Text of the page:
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Legislature approaches the halftime mark

As lawmakers near the halfway mark in their 60-day legislative session a Senate budget proposal is slowly taking shape.  Committee chairs want to cut about $850 million from health care programs while boosting spending on public schools by more than a billion dollars. James Call reports, the Senate President said that for the most part things are on track, even though some senators are openly questioning some of the priorities outlined in the proposed spending plan.

A Transportation Appropriation Subcommittee’s work came to a halt Tuesday morning amid a flurry of questions about the group’s spending proposal for roads, tourism and economic development. The panel was unable to finish its review of the plan before the start of a Senate floor session; where Senate President Mike Haridopolos handed the 15-member subcommittee the legislative equivalent of Saturday morning detention.

So, on Friday morning, the rest of the day will be free, but those on the transportation appropriation committee will have the opportunity to go into that committee meeting at 7 in the morning on Friday. If you still have things you would like to discuss in committee, if it is completed by Thursday, there will be no committee meeting on Friday but that is available to those who have additional questions and concerns.”

Senate allocations for specific budget items like education and health care are coming out almost a month after the House’s. And while committee chairs appear to want to push their proposals up the chain of command to the budget committee, individual Senators want to dive into the details. Haridopolos says Senators are being deliberate and methodical in building a budget proposal. Lawmakers are scheduled to be in session until March 9th.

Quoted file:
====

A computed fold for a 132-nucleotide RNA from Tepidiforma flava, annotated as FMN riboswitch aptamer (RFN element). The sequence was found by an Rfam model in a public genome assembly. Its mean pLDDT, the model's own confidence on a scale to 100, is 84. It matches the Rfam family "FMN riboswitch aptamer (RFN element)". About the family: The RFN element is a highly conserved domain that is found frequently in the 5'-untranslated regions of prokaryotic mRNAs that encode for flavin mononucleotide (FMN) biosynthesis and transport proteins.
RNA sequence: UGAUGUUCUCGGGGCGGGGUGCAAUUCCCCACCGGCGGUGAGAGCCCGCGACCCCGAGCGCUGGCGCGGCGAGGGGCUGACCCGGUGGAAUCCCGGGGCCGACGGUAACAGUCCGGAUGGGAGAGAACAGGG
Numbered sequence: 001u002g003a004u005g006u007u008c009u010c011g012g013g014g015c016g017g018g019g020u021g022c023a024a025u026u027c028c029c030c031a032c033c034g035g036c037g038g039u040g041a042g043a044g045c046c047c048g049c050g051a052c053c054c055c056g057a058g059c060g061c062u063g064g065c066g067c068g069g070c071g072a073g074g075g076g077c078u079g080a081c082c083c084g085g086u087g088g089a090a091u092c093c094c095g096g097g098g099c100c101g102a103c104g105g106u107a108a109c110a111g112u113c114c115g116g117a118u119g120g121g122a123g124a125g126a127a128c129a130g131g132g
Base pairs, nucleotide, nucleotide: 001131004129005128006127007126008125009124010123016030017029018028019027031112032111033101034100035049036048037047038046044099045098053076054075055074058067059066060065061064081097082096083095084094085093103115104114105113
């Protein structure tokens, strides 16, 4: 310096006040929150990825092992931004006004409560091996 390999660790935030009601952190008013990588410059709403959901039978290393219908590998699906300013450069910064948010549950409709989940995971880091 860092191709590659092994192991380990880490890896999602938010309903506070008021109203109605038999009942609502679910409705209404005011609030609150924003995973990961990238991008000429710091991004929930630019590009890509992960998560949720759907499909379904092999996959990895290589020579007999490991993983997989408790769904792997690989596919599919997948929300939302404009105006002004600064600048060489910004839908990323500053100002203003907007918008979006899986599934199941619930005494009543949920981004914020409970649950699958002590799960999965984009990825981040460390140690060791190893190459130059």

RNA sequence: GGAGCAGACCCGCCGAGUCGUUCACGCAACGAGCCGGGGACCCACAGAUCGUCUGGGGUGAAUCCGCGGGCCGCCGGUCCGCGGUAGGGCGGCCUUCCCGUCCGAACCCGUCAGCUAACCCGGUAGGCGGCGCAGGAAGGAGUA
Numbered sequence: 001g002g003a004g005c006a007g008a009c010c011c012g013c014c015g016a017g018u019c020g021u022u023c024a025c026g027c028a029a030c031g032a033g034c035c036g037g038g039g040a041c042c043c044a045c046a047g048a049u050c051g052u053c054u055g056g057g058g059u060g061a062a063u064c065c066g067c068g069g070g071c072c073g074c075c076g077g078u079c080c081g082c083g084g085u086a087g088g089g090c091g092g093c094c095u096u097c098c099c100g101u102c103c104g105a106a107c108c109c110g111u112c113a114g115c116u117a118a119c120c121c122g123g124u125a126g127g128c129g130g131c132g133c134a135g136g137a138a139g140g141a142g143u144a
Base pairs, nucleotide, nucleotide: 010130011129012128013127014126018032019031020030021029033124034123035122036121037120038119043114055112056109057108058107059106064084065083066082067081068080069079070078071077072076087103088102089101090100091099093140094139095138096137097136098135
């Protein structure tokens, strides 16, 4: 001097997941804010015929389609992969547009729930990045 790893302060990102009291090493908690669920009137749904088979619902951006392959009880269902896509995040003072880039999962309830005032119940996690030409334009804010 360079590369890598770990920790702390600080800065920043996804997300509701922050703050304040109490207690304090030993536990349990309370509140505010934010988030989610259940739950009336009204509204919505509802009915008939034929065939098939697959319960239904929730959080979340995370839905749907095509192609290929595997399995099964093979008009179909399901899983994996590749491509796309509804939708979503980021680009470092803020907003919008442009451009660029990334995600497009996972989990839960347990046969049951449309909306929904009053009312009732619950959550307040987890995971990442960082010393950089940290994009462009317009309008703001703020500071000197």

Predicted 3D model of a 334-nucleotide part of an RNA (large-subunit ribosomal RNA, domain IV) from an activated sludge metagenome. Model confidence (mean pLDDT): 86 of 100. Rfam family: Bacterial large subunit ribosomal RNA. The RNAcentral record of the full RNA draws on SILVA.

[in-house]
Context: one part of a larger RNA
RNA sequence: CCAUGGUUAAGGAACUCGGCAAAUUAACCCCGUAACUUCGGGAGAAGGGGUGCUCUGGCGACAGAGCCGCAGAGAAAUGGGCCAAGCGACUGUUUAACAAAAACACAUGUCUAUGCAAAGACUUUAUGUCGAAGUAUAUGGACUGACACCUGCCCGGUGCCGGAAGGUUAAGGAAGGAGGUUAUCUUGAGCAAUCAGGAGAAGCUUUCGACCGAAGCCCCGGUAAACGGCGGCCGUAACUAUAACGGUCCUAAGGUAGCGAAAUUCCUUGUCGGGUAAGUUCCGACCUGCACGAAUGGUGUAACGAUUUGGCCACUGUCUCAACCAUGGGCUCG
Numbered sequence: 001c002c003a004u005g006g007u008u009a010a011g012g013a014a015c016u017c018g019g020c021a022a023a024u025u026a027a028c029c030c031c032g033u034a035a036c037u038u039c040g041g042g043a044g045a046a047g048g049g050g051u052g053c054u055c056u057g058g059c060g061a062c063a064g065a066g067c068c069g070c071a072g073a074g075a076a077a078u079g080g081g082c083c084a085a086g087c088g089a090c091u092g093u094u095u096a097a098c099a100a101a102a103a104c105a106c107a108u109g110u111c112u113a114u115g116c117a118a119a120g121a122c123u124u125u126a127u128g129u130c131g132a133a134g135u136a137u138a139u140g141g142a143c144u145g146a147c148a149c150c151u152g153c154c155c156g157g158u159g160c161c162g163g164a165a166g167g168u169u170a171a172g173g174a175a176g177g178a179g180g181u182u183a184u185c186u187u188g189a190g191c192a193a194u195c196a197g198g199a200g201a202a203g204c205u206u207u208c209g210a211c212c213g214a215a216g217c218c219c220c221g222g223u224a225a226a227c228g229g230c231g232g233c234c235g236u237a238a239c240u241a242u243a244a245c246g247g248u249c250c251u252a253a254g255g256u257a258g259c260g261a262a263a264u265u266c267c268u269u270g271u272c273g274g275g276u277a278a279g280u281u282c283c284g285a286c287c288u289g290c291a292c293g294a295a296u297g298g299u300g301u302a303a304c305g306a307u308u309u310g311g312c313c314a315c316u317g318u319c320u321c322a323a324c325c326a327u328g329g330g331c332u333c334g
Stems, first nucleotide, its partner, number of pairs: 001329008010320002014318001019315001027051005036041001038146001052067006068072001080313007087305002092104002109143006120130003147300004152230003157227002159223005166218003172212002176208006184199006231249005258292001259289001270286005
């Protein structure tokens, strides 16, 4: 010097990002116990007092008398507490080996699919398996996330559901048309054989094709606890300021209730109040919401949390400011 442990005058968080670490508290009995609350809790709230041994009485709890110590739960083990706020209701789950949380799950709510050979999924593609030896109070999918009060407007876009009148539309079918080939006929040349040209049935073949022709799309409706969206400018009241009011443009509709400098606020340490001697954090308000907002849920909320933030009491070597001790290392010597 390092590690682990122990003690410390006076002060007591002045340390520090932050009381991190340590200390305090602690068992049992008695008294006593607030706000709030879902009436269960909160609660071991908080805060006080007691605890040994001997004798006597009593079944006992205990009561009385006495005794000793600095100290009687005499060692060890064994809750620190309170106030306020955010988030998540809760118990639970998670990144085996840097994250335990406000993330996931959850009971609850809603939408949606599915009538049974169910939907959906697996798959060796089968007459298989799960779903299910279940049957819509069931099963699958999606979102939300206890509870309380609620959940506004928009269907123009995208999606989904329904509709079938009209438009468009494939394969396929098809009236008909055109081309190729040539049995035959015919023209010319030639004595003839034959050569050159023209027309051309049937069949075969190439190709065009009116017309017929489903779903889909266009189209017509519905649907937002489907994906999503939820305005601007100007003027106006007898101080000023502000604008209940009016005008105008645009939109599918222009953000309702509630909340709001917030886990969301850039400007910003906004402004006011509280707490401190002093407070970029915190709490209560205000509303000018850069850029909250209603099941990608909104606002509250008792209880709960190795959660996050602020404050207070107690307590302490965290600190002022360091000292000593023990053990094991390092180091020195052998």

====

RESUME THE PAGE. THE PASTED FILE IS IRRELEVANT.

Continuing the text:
"We want to make sure every question is asked and answered. And so they will have time Thursday and Friday at least in that committee, as is necessary. In other committees things seem to be going just fine, but I would imagine given the nature of the cuts we are going to make, I think it is always best to have as much discussion as possible.”

While the Senate is slowly releasing details of its spending plan the House is expected to approve a $69.2 billion budget next week. The Governor proposed a $66.4 billion spending plan. The Senate’s budget work has stalled partly due to a dispute on privatizing 27 South Florida prisons. Private companies would have to agree to operate the facilities at a savings of at least seven-percent. But Haridopolos says he currently doesn’t have the votes to pass the plan. And he was counting on savings from privatization to balance the overall state budget.

“And so until we have a firm understanding on that we are going to have to take that money that you asked about earlier from other parts of the budget. That means we will have to take a little more out of schools, health care or other benefits packages for state employees, you never know.  Everything is on the table when people can’t make tough decisions on one issue it is going to impact somewhere else.  This is a water ballon process.  And if you choose not to cut in one area it is going to come out of another area. Because we are not going to raise taxes to do so.”

The budget is one of two bills that lawmakers have to pass this year. The other is redistricting -- the drawing of new districts for the state senate, House of Representatives and the Congressional delegation. Lawmakers draw new boundaries once every ten years to reflect changes in populations. The new maps need to be approved in time for an August primary election.  Haridopolos says lawmakers are on track to finish much earlier than the redistricting efforts of 1992 and 2002.

“And those who have been here longer than I have, know we are well on ahead of schedule. Talk about Senator Margolis, they finished in July with the court’s help. When I was here back in 2002 it was in late June or early July.  We are going to pass that, all expectations are on Thursday… get it into the attorney general and get it into the courts.”

Once the Senate approves the maps, the Florida Supreme Court will review the ones for the state senate and House to see if they comply with state laws regarding redistricting.  In 1992 and 2002 the congressional maps were challenged in court and that is expected to happen again.  Lawmakers want to have the new maps approved by June 4th, the deadline for legislative candidates to file for the 2012 election.